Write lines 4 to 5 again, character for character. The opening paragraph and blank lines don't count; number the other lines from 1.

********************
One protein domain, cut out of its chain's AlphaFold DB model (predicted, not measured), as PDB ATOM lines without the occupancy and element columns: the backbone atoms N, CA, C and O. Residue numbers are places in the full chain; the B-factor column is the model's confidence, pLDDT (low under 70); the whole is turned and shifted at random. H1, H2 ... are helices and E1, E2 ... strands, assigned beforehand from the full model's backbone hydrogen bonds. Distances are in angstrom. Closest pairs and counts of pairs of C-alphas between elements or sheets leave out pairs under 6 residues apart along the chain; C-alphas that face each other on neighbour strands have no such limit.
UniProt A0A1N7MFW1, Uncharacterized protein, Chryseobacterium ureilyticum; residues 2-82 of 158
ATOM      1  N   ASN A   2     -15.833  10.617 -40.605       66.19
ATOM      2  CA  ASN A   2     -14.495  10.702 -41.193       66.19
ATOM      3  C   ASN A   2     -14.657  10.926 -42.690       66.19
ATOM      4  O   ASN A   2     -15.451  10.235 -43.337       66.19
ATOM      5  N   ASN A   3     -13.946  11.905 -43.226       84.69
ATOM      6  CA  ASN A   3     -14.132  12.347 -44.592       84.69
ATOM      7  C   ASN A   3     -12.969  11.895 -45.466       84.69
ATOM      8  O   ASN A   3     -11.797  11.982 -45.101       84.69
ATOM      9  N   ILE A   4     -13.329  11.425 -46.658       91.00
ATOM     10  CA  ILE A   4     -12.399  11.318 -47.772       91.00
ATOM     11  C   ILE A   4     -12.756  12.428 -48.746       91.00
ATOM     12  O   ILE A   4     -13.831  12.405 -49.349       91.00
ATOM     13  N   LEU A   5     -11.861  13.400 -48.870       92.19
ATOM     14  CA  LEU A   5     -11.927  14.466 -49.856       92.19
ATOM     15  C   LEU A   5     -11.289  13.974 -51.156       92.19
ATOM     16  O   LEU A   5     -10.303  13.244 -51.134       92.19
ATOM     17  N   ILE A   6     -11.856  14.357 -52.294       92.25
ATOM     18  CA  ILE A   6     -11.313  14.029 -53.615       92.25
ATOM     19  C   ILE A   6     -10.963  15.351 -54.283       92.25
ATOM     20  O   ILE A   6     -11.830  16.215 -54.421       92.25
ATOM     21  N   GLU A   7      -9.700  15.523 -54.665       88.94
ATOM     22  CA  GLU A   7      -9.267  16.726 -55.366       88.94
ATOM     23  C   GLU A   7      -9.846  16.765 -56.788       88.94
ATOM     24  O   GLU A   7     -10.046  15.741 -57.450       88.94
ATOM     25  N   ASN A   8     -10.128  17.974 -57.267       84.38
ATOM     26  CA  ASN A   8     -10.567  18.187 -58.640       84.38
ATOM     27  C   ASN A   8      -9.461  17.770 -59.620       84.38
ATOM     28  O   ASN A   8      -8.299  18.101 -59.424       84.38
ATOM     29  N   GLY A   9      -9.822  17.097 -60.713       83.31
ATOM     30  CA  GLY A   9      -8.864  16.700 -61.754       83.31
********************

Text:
ATOM      3  C   ASN A   2     -14.657  10.926 -42.690       66.19
ATOM      4  O   ASN A   2     -15.451  10.235 -43.337       66.19